Publication details

Changes in expression of cannabinoid receptor CB2 in the dorsal root ganglia of some rat models of neuropathic pain

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Year of publication 2006
Type Article in Proceedings
Conference FENS Abstr.
MU Faculty or unit

Faculty of Medicine

Field Neurology, neurosurgery, neurosciences
Keywords cannabinoid receptor CB2-dorsal root ganglia-neuropathic pain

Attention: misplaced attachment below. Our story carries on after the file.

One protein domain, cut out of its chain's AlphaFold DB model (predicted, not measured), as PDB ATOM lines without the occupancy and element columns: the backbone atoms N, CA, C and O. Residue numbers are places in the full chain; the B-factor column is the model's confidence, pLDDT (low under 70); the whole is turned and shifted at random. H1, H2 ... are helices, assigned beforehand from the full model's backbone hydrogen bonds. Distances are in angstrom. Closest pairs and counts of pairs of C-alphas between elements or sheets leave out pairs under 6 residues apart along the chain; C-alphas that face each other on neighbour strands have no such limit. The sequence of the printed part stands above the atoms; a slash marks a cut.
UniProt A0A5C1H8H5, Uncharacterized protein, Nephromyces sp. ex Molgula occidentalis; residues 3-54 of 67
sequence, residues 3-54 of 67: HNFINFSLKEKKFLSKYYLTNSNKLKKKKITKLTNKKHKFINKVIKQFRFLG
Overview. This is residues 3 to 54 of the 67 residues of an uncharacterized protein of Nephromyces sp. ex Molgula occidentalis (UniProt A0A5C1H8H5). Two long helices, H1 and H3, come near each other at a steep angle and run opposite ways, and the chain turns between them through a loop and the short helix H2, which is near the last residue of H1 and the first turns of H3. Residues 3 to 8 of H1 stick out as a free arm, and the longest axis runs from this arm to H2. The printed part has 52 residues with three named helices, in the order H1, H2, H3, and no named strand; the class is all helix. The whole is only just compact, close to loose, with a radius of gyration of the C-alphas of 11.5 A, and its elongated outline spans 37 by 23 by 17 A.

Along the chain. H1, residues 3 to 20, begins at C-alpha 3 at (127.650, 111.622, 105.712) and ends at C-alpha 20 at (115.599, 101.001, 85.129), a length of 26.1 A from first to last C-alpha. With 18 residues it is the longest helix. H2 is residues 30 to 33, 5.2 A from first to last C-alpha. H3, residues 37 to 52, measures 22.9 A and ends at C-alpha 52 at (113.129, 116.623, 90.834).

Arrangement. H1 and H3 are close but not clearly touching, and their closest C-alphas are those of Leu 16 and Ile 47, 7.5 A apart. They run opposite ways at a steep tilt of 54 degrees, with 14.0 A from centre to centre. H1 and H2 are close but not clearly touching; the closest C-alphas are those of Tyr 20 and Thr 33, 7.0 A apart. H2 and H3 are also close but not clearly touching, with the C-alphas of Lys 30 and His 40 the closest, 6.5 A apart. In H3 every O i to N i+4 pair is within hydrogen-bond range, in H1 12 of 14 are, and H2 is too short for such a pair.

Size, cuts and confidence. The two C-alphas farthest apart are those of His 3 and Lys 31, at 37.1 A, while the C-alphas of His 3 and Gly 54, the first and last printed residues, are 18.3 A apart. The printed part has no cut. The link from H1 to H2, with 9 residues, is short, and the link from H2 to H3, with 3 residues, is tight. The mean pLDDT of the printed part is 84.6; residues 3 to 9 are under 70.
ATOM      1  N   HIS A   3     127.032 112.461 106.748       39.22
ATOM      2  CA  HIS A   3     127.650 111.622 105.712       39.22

Description Cannabinoids modulate nociceptive processing in models of acute, inflammatory and neuropathic pain. These actions are mediated by both cannabinoid CB1 and CB2 receptors. In contrast to CB1 ligands, CB2 agonists do not produce unwanted central nervous system effects and so they show promise for the treatment of acute and chronic pain, especially the neuropathic pain. In the present study we evaluated the immunohistochemical distribution of CB2 receptors in the intact dorsal root ganglia (DRG) of the adult rat and its changes in rat neuropathic pain models. Twenty adult Wistar rats were divided to six groups. The neuropathic pain model was performed by unilateral ligation (n=5) or transection (n=4) of the sciatic nerve. The third group of animals (n=5) was used for ligation of the intercostal nerves (T10, 11, 12). Two groups of rats were used for sham operations of the sciatic (n=2) and intercostal nerves (n=2). The last group was represented by naive animals (n=2). All operated animals were allowed to survive for 1 or 2 weeks. Transverse cryostat sections cut simultaneously through ipsilateral and contralateral T10, T11, T12, L4 and L5 DRG of both experimental and intact animals were incubated with rabbit polyclonal antibody against CB2 receptor over night. It was followed by treatment with goat anti-rabbit antibody conjugated with rhodamine at room temperature for 90 min. The results of immunostaining were viewed and digitized in a Leica-DMBL fluorescence microscope. The CB2 receptor immunoreactivity was found not only in the ipsilateral DRG neurons corresponding with the injured nerves but also in the contralateral ones at the same level. In contrast, a lower intensity of the CB2 immunofluorescence was observed in the DRG neurons of naive rats and those from the sham-operated animals. The presence of CB2 receptors in the DRG neurons may be responsible for antinociceptive effect of CB2 selective ligands.
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